function wpdocs_create_book_taxonomies() { // Add new taxonomy, make it hierarchical (like categories) $labels = array( 'name' => _x( 'Genres', 'taxonomy general name', 'textdomain' ), 'singular_name' => _x( 'Genre', 'taxonomy singular name', 'textdomain' ), 'search_items' => __( 'Search Genres', 'textdomain' ), 'all_items' => __( 'All Genres', 'textdomain' ), 'parent_item' => __( 'Parent Genre', 'textdomain' ), 'parent_item_colon' => __( 'Parent Genre:', 'textdomain' ), 'edit_item' => __( 'Edit Genre', 'textdomain' ), 'update_item' => __( 'Update Genre', 'textdomain' ), 'add_new_item' => __( 'Add New Genre', 'textdomain' ), 'new_item_name' => __( 'New Genre Name', 'textdomain' ), 'menu_name' => __( 'Genre', 'textdomain' ), ); $args = array( 'hierarchical' => true, 'labels' => $labels, 'show_ui' => true, 'show_admin_column' => true, 'query_var' => true, 'rewrite' => array( 'slug' => 'genre' ), ); register_taxonomy( 'genre', array( 'book' ), $args ); unset( $args ); unset( $labels ); // Add new taxonomy, NOT hierarchical (like tags) $labels = array( 'name' => _x( 'Writers', 'taxonomy general name', 'textdomain' ), 'singular_name' => _x( 'Writer', 'taxonomy singular name', 'textdomain' ), 'search_items' => __( 'Search Writers', 'textdomain' ), 'popular_items' => __( 'Popular Writers', 'textdomain' ), 'all_items' => __( 'All Writers', 'textdomain' ), 'parent_item' => null, 'parent_item_colon' => null, 'edit_item' => __( 'Edit Writer', 'textdomain' ), 'update_item' => __( 'Update Writer', 'textdomain' ), 'add_new_item' => __( 'Add New Writer', 'textdomain' ), 'new_item_name' => __( 'New Writer Name', 'textdomain' ), 'separate_items_with_commas' => __( 'Separate writers with commas', 'textdomain' ), 'add_or_remove_items' => __( 'Add or remove writers', 'textdomain' ), 'choose_from_most_used' => __( 'Choose from the most used writers', 'textdomain' ), 'not_found' => __( 'No writers found.', 'textdomain' ), 'menu_name' => __( 'Writers', 'textdomain' ), ); $args = array( 'hierarchical' => false, 'labels' => $labels, 'show_ui' => true, 'show_admin_column' => true, 'update_count_callback' => '_update_post_term_count', 'query_var' => true, 'rewrite' => array( 'slug' => 'writer' ), ); register_taxonomy( 'writer', 'book', $args );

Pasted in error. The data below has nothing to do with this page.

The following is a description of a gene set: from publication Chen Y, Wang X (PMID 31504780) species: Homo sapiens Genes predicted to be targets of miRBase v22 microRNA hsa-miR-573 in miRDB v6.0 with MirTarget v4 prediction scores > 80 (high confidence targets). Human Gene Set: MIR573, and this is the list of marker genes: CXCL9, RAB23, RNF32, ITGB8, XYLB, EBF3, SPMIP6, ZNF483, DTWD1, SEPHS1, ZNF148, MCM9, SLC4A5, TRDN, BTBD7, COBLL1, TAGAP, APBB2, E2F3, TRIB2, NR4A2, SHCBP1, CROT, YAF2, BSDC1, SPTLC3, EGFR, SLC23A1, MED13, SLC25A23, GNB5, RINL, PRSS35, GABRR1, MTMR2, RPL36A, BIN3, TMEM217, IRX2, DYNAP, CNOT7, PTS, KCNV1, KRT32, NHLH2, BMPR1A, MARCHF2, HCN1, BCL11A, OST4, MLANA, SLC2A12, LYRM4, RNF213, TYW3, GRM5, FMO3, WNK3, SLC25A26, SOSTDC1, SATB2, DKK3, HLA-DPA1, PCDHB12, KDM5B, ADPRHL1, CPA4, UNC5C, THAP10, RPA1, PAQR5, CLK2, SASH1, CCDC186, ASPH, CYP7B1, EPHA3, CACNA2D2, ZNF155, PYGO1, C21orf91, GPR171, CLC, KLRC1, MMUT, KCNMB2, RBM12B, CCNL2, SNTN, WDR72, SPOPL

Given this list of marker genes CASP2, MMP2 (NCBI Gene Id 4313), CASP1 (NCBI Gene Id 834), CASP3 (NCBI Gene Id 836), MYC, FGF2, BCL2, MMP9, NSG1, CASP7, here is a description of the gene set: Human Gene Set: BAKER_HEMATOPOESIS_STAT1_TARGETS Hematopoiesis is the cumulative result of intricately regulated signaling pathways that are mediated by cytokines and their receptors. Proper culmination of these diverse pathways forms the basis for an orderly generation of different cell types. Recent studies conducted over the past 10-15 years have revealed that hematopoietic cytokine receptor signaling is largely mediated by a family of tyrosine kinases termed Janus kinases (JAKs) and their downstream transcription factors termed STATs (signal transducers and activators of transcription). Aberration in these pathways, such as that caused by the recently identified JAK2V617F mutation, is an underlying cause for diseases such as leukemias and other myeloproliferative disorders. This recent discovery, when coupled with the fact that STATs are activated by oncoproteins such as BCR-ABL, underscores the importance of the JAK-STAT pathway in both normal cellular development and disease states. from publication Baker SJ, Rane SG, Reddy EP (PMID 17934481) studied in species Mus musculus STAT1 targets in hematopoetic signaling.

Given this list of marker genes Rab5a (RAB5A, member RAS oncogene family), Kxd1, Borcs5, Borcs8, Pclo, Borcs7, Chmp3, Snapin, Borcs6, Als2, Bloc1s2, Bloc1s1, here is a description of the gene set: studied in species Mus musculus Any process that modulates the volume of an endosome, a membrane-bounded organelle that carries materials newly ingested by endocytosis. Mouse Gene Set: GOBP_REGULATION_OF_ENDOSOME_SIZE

}
// hook into the init action and call create_book_taxonomies when it fires
add_action( 'init', 'wpdocs_create_book_taxonomies', 0 );

This code actually creates two taxonomies in the dashboard, one hierarchical with parent/child capabilities and one without. So basically a secondary set of Categories and Tags. The code itself was posted on the official taxonomy page by the WordPress Codex team, and it registers Books as a taxonomy with various Genres and Writers to relate. All you need to do is go through and replace the book-related keywords with your own. And you’re good to go.

Wrapping Up

Using WordPress taxonomies seems complicated at first. But when you dig in on the feature, hopefully you can see how simple it really is. If you relate it to the Categories and Tags that you already use, then understanding custom taxonomies is simple. When you combine them with custom post types, you can organize your site in an infinite number of ways to find the best way to suit your niche and audience perfectly.

Do you use a special WordPress taxonomy on your website? Let us know how it’s set up in the comments!

Article featured image by Farhads / shutterstock.com